“There are ‘unwritten rules’,” adds Pete, about not crowding the next shack. “You try to keep it at 100 yards … or a reasonable distance.” The hut is on blocks so that the skis for moving it are not fixed to the ice. “They’re about 10-12 inches wide and are wrapped in Teflon,” says Pete, so they don’t freeze into the ice.
How thick can the ice get and when do you know when it’s safe to go out? Pete replies: “Three feet of ice if a good season – you just have to watch the conditions, and local knowledge helps. I look for the ice to be about eight inches before we haul the hut out, though a lot of others are happy with six.”
Ice fishing is permitted until March 15 on the Ontario side and March 31 on the Quebec side. There is no fishing between these times and the May long weekend to allow for the walleye to spawn and migrate, Pete explains to me, adding that people can fish on Lake Temiskaming with an Ontario or Quebec fishing licence.
On a good day, Pete fishes three to four hours in the afternoon. He will clean some catch in the hut and bring some home and the spawning size fish are always released. “Sauger is the main fish we catch – they’re prolific spawners. They’re a cousin of the walleye and a smaller version of the pickerel, a 14″ sauger is a big one!” he states. “The sauger bite throughout the day and the ling are fished generally at dusk or into the dark.” (Pete noted an important fact about fish size: “Almost all large fish of any given species are females, making them important to the conservation of the population. Contrary to popular belief, you’re better to keep smaller fish to eat and release the larger ones to spawn.”)
A large majority of the ice huts have holes in them (Pete’s hut has four holes inside) and most people fishing will have a couple of lines going inside and out. According to Pete, portable pop-ups (ice fishing tents) are becoming more popular and the tip-up technique of fishing (to set the hook to alert that a fish is on the line) is a common technique choice, though some simply use a jigging rod.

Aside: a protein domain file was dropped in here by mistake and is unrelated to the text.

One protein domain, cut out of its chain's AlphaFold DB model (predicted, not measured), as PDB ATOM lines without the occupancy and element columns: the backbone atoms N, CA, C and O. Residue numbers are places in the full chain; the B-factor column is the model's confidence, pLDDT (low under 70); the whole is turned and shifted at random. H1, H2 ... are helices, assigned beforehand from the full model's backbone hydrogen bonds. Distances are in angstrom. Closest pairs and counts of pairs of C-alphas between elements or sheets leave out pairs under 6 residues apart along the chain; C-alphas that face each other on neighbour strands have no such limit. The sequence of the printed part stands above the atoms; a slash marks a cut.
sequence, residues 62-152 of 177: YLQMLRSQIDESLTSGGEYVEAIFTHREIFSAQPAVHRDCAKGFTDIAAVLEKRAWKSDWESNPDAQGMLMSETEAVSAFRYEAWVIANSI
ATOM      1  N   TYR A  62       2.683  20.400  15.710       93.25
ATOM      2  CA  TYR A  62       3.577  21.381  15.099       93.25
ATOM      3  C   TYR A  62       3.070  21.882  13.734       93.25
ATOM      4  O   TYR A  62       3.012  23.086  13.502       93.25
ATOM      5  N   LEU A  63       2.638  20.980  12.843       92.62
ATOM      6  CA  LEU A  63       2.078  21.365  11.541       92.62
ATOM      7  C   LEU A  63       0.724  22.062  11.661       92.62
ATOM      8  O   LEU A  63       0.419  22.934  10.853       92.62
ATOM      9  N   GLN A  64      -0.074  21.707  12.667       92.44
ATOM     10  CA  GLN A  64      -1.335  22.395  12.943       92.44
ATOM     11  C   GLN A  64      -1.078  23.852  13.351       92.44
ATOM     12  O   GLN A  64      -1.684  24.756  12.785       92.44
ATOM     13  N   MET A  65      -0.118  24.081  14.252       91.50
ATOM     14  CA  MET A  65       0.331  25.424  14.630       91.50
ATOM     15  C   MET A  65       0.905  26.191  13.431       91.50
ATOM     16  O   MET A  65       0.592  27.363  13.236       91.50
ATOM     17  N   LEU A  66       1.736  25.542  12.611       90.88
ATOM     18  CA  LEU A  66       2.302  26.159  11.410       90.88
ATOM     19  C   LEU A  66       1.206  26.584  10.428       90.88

Pete ice fishes for the pure joy of it. “It’s about catching the fish, but I also like to eat fish. But it’s the social aspect for sure. It’s a way for us to pass the time now that we’re ‘grumpy old men’,” he laughs, referring to the ‘90s movie with funnymen Jack Lemmon and Walter Matthau.
“We built a big hut for a purpose – together our three families had seven kids – and we invited all kinds of people out to fish. There was always some action on the ice, and we have a lot of great memories.”
Pete adds that Ray “provides a real community service”. “We really appreciate the number of years that Ray has allowed us to access Lake Temiskaming from his property.”
After 25 years of running the family campground business, Ray Laferriere is finally looking to sell. “It’s time to retire,” Ray says with a sigh, “and travel when life permits.”
As for the locals – and regular visitors alike – they must certainly be hopeful that a new owner will continue the ice fishing tradition on Lake Temiskaming.
Sutton Bay Park
Open for camping from May 1 to the end of October. A Camping in Ontario member, Sutton Bay offers 125 campsites (water/electricity; 30 and 15-amp options/sewer in all but 25 sites), washrooms, shower and laundry, free Internet, and promises no black flies! Firewood is available on-site.
841514 Waugh’s Hill Rd, New Liskeard, ON, P0J 1P0
1 (800) 647-8510 / (705) 647-8510